Check out the film’s trailer here. Follow Joanna on Twitter.
4. Dedication (17 minutes)
By moving to Berlin, Martha Roseiro (Raquel Villar) had hoped for a fresh start. Soon she discovers that her nightmare is far from over. With the help of colleagues at her new job, Oktavia Zagomorova) and Mama Delorme, Martha resorts to the most unusual way to battle the demons of her past.
Austrian-born director Selina Sondermann wrote her first script at the age of 12, which was performed in 2005 at the Theater des Kindes Linz. In 2015, she graduated with honors from Kingston University London’s film school and attended a screenwriting Bootcamp at NYU’s Tisch School of the Arts. She completed Met Film School Berlin’s MA Directing course with a Dollar Baby adaptation of Stephen King’s short story “Dedication”.
DEDICATION first appeared in the June 1988 anthology, Dark Visions. It was reprinted in Stephen King’s collection of short stories, NIGHTMARES & DREAMSCAPES. This story, which later became the inspiration for King’s Dolores Claiborne, is about a Black woman who escapes a violent relationship and goes to work at an exclusive hotel as a maid. There she meets a regular hotel guest. He’s a talented but alcoholic writer who likes to do his writing at the hotel. The maid is at first repulsed by him, but the two slowly develop an unlikely friendship.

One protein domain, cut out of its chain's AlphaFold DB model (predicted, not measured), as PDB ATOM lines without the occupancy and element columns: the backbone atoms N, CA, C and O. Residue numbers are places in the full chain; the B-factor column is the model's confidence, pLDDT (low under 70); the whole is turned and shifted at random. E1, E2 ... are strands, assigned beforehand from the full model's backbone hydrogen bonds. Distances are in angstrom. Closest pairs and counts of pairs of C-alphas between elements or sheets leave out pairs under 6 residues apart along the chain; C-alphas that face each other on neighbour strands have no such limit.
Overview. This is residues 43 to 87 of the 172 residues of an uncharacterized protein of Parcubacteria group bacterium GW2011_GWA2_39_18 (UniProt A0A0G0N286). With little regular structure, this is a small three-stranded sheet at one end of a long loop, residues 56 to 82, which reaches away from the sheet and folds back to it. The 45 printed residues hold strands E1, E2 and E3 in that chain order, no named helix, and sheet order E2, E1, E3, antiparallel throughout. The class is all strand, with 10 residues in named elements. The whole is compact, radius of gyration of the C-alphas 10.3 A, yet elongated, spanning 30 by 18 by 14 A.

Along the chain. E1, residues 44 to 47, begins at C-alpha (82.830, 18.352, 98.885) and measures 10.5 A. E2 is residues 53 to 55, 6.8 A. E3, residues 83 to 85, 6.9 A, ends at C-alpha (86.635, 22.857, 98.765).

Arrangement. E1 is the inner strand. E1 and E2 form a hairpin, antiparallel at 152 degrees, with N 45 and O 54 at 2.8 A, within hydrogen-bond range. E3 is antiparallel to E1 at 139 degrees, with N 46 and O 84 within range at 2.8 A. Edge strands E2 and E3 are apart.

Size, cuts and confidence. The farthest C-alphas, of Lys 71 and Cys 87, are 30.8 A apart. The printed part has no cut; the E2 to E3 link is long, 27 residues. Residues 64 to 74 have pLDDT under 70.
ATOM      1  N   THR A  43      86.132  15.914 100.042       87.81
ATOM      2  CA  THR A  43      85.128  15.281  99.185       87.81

The maid is pregnant and worried for the well-being of her child. Thus, she seeks help from a Bruja who casts a black magic spell.
Expertly shot and featuring a captivating performance from Villar, Dedication is both a drama and a mystery that builds up beautifully to a shocking finale a ste— a stellar adaptation of one of King’s most startling and original works.
Check out the film’s trailer here. Follow Selina on Twitter here and follow the film on Twitter here.
5. The Expected (14 minutes)
The Expected is a stop motion animated short film from Swedish artist and filmmaker Carolina Sandvik.
After a devastating miscarriage, a woman is left incapacitated — a literal shell of her former self. Her partner finds her catatonic in the bathtub and moves her to the bedroom, where she never moves. When he needs to take a bath, he transfers the tub full of blood into their aquarium, while uncerominously tossing out two goldfish and leaving them in a bag on the front porch. Soon, movement can be seen in the red liquid of the aquarium. Something new is alive and seems to be growing, but we never see exactly what that something is.
The couple never exchange a word of spoken dialogue, neither before or after the life-altering strategy. Even before the woman’s unraveling both physically and mentally, she seems to be lost in a fugue state of grief and loneliness, with the man remaining aloof and detached despite the visceral horror surrounding him. Exceptional sound design is used to ramp up the tension and create an atmosphere of oppressive unease.